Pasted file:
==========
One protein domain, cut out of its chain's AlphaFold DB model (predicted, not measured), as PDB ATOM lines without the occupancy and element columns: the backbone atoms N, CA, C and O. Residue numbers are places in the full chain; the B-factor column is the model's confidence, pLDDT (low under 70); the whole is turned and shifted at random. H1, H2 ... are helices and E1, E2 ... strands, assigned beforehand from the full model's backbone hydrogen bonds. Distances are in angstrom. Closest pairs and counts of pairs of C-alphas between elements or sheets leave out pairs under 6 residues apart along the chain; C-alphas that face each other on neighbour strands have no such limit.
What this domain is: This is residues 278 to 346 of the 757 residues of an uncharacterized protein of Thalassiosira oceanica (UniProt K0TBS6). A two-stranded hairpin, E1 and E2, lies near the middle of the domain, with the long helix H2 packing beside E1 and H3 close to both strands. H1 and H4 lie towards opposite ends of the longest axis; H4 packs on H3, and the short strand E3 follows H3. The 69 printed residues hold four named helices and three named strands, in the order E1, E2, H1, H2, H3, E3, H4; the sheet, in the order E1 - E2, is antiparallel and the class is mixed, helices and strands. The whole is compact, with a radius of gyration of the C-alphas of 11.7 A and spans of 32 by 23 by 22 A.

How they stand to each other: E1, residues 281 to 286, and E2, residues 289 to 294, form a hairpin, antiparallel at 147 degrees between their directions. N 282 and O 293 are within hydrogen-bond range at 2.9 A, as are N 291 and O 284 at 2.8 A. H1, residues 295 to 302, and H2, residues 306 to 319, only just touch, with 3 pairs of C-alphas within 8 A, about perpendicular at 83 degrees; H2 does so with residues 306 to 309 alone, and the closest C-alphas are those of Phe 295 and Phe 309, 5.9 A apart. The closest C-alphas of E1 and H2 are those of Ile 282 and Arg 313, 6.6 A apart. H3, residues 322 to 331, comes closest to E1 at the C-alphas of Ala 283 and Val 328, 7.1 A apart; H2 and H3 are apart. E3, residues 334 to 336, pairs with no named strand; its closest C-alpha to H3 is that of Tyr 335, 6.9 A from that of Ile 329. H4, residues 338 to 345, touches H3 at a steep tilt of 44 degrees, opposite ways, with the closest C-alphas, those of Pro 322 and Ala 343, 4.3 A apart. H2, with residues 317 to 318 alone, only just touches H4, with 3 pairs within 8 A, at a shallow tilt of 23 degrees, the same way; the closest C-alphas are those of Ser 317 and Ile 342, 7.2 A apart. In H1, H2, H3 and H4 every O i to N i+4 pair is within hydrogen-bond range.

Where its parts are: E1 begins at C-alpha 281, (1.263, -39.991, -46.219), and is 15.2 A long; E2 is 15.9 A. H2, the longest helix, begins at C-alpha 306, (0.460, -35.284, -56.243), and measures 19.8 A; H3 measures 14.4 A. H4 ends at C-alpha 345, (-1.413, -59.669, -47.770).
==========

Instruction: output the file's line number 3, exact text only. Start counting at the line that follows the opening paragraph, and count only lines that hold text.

Where its parts are: E1 begins at C-alpha 281, (1.263, -39.991, -46.219), and is 15.2 A long; E2 is 15.9 A. H2, the longest helix, begins at C-alpha 306, (0.460, -35.284, -56.243), and measures 19.8 A; H3 measures 14.4 A. H4 ends at C-alpha 345, (-1.413, -59.669, -47.770).